The word Mudra means seal, gesture, or attitude. The interpretation of the word cam be seen as “to bring forth delight”. The mudras in yoga have various psychic, emotional, devotional and aesthetic qualities. The use of mudras allows the yogi to connect his individual pranic energy with the universal energy, or Prana. When we think of prana as being the electricity of the body, we can also think of the mudras as creating a “short-circuit” in the flow of that energy within the body. Mudras are used to a great extent in Classical Indian dance, where the whole body, including the face, is used to symbolise a meaning. They are also used in Japanese Tea Ceremonies in various forms. . The mudras consist of physical movements of the body that affect the mind . There are different types of mudras. Some use simply the hands, and these are called Hasta mudras. Others can involve the use of the whole body, where asana , pranayama , bandha and visualisation techniques are combined. Using mudras
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The six bija mantras, or seed syllables for the Surya Namaskar: Om Hraam Om Hreem Om Hroom Om Hraim Om Hraum Om Hrah To be repeated four times during one round of the Surya Namaskar, or Sun Salutations. More on the Sun Salutations . Also see Sun Mantras for the Surya Namaskar . Please note that the articles on this blog are intended as an aid for students practicing under the guidance of a qualified yoga teacher, for safety, effectiveness and relevance.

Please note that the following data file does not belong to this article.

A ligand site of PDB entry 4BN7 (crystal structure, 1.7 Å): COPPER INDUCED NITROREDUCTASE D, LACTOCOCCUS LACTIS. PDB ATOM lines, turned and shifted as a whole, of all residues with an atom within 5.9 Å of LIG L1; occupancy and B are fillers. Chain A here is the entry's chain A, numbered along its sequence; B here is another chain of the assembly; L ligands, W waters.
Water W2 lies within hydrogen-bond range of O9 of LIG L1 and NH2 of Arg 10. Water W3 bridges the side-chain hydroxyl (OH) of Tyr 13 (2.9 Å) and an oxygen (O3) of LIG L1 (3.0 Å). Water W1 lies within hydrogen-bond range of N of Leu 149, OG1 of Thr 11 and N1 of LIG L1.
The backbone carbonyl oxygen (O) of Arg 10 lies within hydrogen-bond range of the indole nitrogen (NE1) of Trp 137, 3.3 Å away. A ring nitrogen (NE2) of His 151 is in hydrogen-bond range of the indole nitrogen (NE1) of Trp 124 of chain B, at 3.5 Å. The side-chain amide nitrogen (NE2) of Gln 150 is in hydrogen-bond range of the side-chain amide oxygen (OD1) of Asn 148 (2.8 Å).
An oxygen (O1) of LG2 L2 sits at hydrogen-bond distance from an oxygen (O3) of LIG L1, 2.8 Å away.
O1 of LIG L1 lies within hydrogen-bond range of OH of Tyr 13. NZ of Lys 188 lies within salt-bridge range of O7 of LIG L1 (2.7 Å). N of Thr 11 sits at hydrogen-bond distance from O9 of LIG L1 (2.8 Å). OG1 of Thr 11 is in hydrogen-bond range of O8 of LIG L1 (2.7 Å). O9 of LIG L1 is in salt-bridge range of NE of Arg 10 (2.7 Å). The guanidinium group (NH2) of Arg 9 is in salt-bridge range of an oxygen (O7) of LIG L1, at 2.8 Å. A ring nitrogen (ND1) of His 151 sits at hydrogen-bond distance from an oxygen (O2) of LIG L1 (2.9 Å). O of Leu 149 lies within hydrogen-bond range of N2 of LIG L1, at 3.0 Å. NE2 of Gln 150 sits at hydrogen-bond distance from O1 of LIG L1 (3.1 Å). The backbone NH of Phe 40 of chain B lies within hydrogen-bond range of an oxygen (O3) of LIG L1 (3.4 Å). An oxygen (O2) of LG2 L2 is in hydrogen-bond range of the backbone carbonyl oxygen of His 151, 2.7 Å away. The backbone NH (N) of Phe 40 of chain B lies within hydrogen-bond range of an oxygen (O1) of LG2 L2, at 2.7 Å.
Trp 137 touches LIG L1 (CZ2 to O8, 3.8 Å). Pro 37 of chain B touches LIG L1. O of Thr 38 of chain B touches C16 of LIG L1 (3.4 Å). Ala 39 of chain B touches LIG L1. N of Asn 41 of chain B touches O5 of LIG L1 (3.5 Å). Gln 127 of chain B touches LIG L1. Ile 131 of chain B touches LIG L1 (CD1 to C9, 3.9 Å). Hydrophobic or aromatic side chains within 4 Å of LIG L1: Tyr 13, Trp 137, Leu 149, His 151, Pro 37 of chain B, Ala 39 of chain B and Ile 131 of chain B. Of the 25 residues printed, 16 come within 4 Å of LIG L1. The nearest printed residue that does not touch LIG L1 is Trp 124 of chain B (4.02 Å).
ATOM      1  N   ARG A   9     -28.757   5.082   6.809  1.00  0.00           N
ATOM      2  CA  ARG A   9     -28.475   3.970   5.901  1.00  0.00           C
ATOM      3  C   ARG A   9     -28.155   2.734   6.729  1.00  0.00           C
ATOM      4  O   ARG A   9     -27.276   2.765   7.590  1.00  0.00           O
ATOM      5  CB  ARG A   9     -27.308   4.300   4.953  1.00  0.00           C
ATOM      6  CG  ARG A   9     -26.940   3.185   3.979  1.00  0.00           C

See below for list of yoga postures. 1. Plank Pose 2. Extended Side Stretch (Utthita Parsvakonasana) 3. Modified Extended Side Stretch (Utthita Parsvakonasana) 4. Warrior I (Virabhadrasana I) List of Yoga Postures in Sanskrit and English The below is a list of classical yoga postures that is intended as an aid to learning alongside qualified instruction within a class. The list is therefore not in any order for practice, and there are many modifications to these postures and also many warm up exercises that are required prior to the practice of the below. Please ensure you practice under the guidance of a qualified yoga teacher. The website of the British Wheel of Yoga (www.bwy.org.uk), the governing body for yoga in the UK has details of yoga teachers throughout the UK. Please note that even under the guidance of a qualified teacher, working with respect and awareness of your body is paramount to ensure safety. Remember Patanjali's advice: "Sthira sukham